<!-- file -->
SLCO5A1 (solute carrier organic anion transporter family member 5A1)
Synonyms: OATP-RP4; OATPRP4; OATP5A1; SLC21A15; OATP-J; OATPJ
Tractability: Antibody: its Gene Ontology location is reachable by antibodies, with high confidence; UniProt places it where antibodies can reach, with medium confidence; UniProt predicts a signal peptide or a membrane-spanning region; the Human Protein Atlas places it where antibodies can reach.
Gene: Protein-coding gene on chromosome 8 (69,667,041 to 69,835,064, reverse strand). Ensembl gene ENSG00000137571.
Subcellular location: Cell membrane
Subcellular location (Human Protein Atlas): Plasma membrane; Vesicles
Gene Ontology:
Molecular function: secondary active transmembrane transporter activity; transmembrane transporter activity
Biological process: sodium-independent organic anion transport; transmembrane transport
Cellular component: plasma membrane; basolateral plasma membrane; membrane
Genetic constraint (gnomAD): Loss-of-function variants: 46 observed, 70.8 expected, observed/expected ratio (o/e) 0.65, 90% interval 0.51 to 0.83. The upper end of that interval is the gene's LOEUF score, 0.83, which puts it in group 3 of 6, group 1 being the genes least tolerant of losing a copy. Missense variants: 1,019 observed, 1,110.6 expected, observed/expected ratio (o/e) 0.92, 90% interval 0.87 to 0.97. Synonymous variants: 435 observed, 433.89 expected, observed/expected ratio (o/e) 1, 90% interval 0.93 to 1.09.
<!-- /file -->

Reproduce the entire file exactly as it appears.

SLCO5A1 (solute carrier organic anion transporter family member 5A1)
Synonyms: OATP-RP4; OATPRP4; OATP5A1; SLC21A15; OATP-J; OATPJ
Tractability: Antibody: its Gene Ontology location is reachable by antibodies, with high confidence; UniProt places it where antibodies can reach, with medium confidence; UniProt predicts a signal peptide or a membrane-spanning region; the Human Protein Atlas places it where antibodies can reach.
Gene: Protein-coding gene on chromosome 8 (69,667,041 to 69,835,064, reverse strand). Ensembl gene ENSG00000137571.
Subcellular location: Cell membrane
Subcellular location (Human Protein Atlas): Plasma membrane; Vesicles
Gene Ontology:
Molecular function: secondary active transmembrane transporter activity; transmembrane transporter activity
Biological process: sodium-independent organic anion transport; transmembrane transport
Cellular component: plasma membrane; basolateral plasma membrane; membrane
Genetic constraint (gnomAD): Loss-of-function variants: 46 observed, 70.8 expected, observed/expected ratio (o/e) 0.65, 90% interval 0.51 to 0.83. The upper end of that interval is the gene's LOEUF score, 0.83, which puts it in group 3 of 6, group 1 being the genes least tolerant of losing a copy. Missense variants: 1,019 observed, 1,110.6 expected, observed/expected ratio (o/e) 0.92, 90% interval 0.87 to 0.97. Synonymous variants: 435 observed, 433.89 expected, observed/expected ratio (o/e) 1, 90% interval 0.93 to 1.09.